Jacob Day smiled down at an empty table in the engineering classroom at Wylie East High School. Two years ago, he would have been readying the space for the students’ first day, setting out nuts and bolts, pieces of aluminum, motors, wires and other building materials.
“When it was my classroom, this would have been covered in pieces of metal,” he said, waving a hand over the empty table and laughing at the memory. “My classroom was a mess.”
The mess was a hands-on makerspace: a place to tinker, experiment and collaborate. A place to struggle through failure and learn to improve. A haven for high school students who wanted to learn the basics of engineering – all through a program built by Jacob from the ground up.
He took a five-year break from his career as an analog design engineer at our company to teach students that the best way to learn engineering is through trial and error. He assigned them projects with minimal directions or information, challenging them to find a way to build things like a water-powered bottle rocket, a bridge built of toothpicks or a removable door-window blind.
“The educational system tends to teach kids to solve problems based on a recipe that leads to a single, correct solution," he said. “But the real world isn’t like that. There’s more than one right answer.”
At first, the students hated not being told how to do things.
“But eventually the light would come on," he said.
‘A fantastic way to learn’
Emily Esch was a new eleventh-grader at Wylie East in 2013 when she spotted a flier about a robotics club. Though she had no technical background—she was focused on art—Emily checked out the club on a whim.
Jacob, the teacher who put out the flier and who was also new to the school, welcomed her warmly. He even convinced her to use her free period to attend an engineering class he had also just started.
“I was nervous at first, but the more I learned from Dr. Day, the more confident I became," she said. By her senior year, she became the robotic club’s president.
"It ended up being a life-changing experience,” said Emily, who is an information technology major with a special interest in data analytics at the University of Texas at Dallas. She’ll graduate this May.
Jaxson Hill also thought Jacob’s class was life-changing. A top student, Jaxson was initially frustrated by Jacob’s course, bumbling through efforts at solutions that inevitably fell short.
“We’d fail, and we’d have to scrap our approach and try again," Jaxson said. “But Dr. Day would slide around the room in a rolling chair from team to team, answering our questions and giving us pointers. We’d end up learning from the failure and figuring out what worked.”
He took three classes with Jacob before graduating. He’ll be starting at Harvard University this fall, where he intends to major in mechanical engineering.
“It was a fantastic way to learn," he said.
A connection meant to be
Jacob has always felt a connection to teaching. Both his parents had been life-long teachers, and he helped pay his way through college by tutoring in the math lab.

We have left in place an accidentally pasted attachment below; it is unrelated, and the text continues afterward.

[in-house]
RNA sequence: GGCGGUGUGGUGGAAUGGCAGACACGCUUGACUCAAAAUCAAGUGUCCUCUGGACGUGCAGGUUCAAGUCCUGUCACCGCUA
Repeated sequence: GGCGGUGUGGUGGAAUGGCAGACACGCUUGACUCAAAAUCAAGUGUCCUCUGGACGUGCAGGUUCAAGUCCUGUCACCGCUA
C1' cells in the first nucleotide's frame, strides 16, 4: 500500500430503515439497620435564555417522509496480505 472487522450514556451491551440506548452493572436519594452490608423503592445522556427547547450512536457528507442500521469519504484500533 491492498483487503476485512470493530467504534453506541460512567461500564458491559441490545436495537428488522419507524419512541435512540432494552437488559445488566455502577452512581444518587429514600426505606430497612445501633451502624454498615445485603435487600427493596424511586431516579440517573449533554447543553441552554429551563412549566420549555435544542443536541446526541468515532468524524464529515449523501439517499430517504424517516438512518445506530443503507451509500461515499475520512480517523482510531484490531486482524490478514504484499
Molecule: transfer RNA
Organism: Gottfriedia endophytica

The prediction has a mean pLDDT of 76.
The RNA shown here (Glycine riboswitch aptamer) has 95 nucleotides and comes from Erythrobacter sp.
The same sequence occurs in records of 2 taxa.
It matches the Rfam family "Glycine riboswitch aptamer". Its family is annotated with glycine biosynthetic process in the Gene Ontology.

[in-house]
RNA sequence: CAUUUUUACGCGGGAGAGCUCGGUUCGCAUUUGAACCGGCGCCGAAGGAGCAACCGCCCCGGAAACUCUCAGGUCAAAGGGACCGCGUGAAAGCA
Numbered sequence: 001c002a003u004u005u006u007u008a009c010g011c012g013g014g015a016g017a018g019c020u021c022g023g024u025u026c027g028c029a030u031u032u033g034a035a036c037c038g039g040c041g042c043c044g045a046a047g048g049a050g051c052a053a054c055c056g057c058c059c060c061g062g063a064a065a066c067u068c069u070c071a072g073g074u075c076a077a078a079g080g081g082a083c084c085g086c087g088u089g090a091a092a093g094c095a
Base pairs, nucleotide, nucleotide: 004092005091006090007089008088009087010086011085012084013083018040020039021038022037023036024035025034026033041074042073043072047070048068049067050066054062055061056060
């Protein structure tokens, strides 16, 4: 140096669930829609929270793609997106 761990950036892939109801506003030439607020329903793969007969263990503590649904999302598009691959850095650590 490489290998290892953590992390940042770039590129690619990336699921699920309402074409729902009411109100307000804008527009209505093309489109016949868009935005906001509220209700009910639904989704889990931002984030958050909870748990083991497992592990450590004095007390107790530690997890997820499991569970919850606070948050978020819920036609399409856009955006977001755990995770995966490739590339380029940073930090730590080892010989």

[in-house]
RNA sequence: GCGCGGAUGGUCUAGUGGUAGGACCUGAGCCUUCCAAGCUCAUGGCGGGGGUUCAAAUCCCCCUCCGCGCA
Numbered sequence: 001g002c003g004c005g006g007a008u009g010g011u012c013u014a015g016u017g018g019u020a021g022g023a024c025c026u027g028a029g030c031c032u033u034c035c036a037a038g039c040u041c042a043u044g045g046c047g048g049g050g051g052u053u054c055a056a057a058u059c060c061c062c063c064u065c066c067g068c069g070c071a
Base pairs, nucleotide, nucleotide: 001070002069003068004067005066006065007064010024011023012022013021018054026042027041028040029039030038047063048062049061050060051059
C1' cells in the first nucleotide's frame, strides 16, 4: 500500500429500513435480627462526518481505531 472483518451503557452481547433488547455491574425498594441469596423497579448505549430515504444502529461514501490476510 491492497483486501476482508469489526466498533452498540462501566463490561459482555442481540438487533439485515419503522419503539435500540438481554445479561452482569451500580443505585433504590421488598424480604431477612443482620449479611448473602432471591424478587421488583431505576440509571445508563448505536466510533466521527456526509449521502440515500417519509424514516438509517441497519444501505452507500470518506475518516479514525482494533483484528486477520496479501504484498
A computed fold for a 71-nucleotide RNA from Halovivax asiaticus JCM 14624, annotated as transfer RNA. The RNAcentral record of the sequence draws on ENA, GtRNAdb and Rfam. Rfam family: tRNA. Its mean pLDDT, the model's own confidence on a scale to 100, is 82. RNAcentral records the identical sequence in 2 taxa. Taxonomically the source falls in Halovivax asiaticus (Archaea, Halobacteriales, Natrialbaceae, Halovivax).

“I seemed to have a knack for explaining technical things in ways people could understand," he said. “I thought I might try teaching after I retired."
But in 2013, Jacob had a conversation with a Wylie school district administrator who had been thinking of hiring a teacher to start an engineering course. “It felt like more than a coincidence to me," said Jacob, who lives in the North Texas community with his wife and four young children. “I think it was meant to be."
He started with about 40 students as the first and only engineering teacher at the school – but word spread about his class, and soon more teachers were needed. Candice Lawrence, who until then had been a junior-high-school science teacher, was asked to help.
“Jacob taught me about engineering from the ground up, and I’d help him come up with the lesson plans,” she said. “I was especially afraid of having to teach robotics, but he promised me I’d love it. He was right."
Last year, the engineering program grew to 500 students and five teachers. That’s when Jacob knew the program was sustainable. He felt he could return to his passion working in the field as an engineer at our company.
But he remains involved in Wylie schools: He ran for a seat on the school board last fall and won.
“I think about those selfless teachers who are there for the kids every day," he said. “I felt there should be someone on the board who could speak on their behalf."
He also keeps his hand in the now-substantial engineering and robotics activities in the school district. He’s helped extend the engineering program down to the junior high school and continues to serve as a mentor for the robotics program, which now boasts three teams and several entries into state competitions.
“I feared we were losing him when he said he was leaving," Candice said. “But he’s remained very involved with the students. Whenever we need him, he comes."